A framework  for creating a robust codebook assisted in establishing and analysing the interview data. A sequential process was used to create concepts aligned to the models of assessment then code the demographic data and experiences of each of the twenty-eight participants within the NVivo 12 plus software. At key points within the extensive coding process, such as before each participant group was commenced then midway through the process and again at completion, the quantity and relevancy of the concepts were reviewed to ensure alignment to the research aims. Several concepts were amended, amalgamated/extended and duplicates deleted resulting in a framework with a mixture of theory and data-driven themes and ideas. Throughout the month-long coding process, where every hour of interview time took-up-to 5 h to code, the integrity of the data was further assured by cross-checking and comparing all interview transcriptions with over 38 h of audio, expanding abbreviations to full text and repairing over nine hundred discrete sections of inaudible and unintelligible language text. The conceptual framework created from the coded data allowed for a comparison of the models of assessment, the identification of points of intersection and assisted in analysing the research data to validate theories on the complexities of navigating each process.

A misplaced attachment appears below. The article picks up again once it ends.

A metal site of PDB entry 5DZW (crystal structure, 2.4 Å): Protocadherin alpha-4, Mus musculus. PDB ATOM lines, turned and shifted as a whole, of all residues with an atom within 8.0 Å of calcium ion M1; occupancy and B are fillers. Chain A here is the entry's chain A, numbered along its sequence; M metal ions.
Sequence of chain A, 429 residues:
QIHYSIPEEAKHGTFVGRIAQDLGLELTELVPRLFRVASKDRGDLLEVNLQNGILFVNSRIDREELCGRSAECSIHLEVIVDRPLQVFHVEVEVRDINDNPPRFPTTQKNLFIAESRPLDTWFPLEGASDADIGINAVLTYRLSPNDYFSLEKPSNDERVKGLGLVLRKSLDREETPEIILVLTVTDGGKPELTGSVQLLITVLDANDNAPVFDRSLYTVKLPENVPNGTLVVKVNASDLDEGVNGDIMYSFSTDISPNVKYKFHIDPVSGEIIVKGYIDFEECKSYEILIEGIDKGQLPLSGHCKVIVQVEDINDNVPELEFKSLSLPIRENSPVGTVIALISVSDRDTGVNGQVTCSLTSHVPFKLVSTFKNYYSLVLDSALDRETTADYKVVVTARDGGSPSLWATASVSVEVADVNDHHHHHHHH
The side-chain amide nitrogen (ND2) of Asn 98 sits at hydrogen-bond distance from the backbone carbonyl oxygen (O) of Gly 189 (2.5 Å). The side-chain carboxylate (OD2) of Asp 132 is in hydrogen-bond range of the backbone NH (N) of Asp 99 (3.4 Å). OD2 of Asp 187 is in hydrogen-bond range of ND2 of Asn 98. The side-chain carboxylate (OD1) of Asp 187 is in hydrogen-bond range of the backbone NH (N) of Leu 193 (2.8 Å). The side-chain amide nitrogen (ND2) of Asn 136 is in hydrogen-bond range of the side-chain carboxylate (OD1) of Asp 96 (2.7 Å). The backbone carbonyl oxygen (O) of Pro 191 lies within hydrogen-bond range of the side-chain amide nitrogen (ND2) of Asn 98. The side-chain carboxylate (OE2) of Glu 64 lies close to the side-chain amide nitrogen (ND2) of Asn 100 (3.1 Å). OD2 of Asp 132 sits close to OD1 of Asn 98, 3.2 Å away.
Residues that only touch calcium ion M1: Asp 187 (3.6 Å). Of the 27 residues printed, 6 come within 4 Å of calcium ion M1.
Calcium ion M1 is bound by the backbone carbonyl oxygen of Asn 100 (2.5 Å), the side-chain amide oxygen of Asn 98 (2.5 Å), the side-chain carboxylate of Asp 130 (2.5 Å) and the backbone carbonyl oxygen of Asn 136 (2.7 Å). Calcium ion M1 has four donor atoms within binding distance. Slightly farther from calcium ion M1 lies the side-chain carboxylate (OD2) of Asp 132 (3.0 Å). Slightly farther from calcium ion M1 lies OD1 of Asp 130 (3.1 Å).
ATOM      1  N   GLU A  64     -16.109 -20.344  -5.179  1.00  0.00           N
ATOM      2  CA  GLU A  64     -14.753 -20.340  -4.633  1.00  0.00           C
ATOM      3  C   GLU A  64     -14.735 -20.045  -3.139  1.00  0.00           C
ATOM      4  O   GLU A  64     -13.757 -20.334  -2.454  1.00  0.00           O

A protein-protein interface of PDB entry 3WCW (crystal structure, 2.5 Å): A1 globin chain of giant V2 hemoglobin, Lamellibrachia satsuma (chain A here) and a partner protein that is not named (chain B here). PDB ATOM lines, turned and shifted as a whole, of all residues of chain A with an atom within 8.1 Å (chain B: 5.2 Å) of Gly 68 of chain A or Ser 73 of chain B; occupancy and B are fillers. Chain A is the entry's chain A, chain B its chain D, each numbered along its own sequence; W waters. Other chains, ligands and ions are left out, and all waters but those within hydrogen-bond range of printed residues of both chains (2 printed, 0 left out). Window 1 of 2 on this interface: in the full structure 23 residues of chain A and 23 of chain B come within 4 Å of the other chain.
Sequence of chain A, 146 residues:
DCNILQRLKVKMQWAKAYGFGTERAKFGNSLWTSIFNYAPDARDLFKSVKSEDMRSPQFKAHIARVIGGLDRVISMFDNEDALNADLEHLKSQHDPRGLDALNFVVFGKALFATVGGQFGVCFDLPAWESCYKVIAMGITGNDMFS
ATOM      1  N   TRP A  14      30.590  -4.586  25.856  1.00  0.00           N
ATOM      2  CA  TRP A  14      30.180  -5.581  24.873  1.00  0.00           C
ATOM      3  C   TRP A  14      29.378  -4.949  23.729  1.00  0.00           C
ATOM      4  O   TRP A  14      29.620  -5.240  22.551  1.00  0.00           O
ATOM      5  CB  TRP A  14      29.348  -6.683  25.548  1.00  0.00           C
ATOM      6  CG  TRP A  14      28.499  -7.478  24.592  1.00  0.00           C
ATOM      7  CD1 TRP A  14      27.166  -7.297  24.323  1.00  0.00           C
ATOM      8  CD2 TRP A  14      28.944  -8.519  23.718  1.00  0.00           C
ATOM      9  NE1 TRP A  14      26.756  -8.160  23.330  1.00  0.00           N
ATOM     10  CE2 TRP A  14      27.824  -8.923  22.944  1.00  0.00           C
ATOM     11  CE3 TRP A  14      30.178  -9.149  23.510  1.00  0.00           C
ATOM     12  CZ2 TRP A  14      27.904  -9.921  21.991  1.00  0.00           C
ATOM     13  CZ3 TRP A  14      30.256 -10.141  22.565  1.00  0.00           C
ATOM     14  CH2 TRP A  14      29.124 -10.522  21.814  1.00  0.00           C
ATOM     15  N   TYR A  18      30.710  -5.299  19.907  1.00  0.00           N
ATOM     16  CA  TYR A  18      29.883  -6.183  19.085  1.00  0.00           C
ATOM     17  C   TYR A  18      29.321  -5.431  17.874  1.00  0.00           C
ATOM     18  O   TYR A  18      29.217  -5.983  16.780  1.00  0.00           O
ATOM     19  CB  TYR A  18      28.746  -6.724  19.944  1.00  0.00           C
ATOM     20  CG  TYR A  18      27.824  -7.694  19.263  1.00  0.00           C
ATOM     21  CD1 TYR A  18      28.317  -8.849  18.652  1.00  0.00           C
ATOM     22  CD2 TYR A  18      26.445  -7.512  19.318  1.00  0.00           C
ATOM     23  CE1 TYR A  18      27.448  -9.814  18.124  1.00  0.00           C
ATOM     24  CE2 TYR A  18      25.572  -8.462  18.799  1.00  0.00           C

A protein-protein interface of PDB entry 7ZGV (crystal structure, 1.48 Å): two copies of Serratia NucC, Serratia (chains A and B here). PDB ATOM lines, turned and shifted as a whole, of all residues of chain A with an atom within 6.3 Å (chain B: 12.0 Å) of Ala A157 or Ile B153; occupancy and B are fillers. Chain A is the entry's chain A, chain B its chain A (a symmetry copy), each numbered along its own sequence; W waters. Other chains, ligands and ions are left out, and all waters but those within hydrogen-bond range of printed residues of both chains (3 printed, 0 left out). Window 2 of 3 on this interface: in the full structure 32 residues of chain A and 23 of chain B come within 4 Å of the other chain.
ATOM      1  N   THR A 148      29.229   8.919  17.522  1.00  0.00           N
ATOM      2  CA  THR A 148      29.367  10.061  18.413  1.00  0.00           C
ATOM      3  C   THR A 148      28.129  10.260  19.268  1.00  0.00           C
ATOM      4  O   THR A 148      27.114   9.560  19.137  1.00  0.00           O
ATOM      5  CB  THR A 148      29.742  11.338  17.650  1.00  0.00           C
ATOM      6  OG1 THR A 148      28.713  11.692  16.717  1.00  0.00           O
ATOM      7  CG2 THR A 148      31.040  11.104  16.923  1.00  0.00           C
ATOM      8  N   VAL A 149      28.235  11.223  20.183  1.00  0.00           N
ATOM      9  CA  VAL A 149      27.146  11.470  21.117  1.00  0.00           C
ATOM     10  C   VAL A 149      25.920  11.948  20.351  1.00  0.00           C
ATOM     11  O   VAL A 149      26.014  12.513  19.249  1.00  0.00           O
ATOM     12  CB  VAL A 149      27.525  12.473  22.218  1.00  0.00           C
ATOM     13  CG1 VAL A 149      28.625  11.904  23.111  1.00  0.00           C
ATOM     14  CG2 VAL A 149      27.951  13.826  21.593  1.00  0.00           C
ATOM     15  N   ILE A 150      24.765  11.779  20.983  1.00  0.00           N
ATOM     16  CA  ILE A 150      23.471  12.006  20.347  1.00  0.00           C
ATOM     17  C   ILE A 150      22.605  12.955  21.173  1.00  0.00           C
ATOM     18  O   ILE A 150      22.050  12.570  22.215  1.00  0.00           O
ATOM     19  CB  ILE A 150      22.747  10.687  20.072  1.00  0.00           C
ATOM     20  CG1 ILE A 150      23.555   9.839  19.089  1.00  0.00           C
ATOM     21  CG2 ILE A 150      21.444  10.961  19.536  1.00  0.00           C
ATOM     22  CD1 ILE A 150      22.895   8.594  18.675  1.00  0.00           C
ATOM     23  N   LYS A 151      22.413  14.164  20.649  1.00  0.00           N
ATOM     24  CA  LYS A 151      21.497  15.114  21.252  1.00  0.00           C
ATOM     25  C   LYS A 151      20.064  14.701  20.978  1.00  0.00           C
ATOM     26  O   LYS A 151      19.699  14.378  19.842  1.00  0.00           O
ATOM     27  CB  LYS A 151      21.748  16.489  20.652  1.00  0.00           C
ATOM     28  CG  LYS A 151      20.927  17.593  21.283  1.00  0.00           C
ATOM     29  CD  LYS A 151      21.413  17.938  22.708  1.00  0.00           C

An interpretive phenomenological approach  was used with recognition that ‘participants hold the power of knowledge since they are the only experts with the lived experience’ . At specific points within data collection, namely participant interviews, verbatim transcription, and theory and data-driven coding , the primary researcher documented non-verbal information, areas for further investigation or data generation, and personal experiences about each unique participant encounter. A reflective journal was also created to assist the primary researcher in debriefing from the often-difficult realities (Fig. 1).
Using NVivo’s analytical capabilities, from simple word searches to the more complex content matrices and matrix query tables, clear and immediate patterns appeared in the data validating the anticipated research results within the three key themes of regulation, experience and expectation. Multiple points of common intersection were identified, as participants described the processes as complex, duplicated, expensive, inconsistent and challenging. Participants in this case study also highlighted that familiarisation of one process through un/successful navigation then influences the experiences navigating the other. These preliminary findings supported further interrogation of the assessment processes for both skilled migration and registration, with each regulatory practice currently failing to meet the expectations of the participants across all four groups.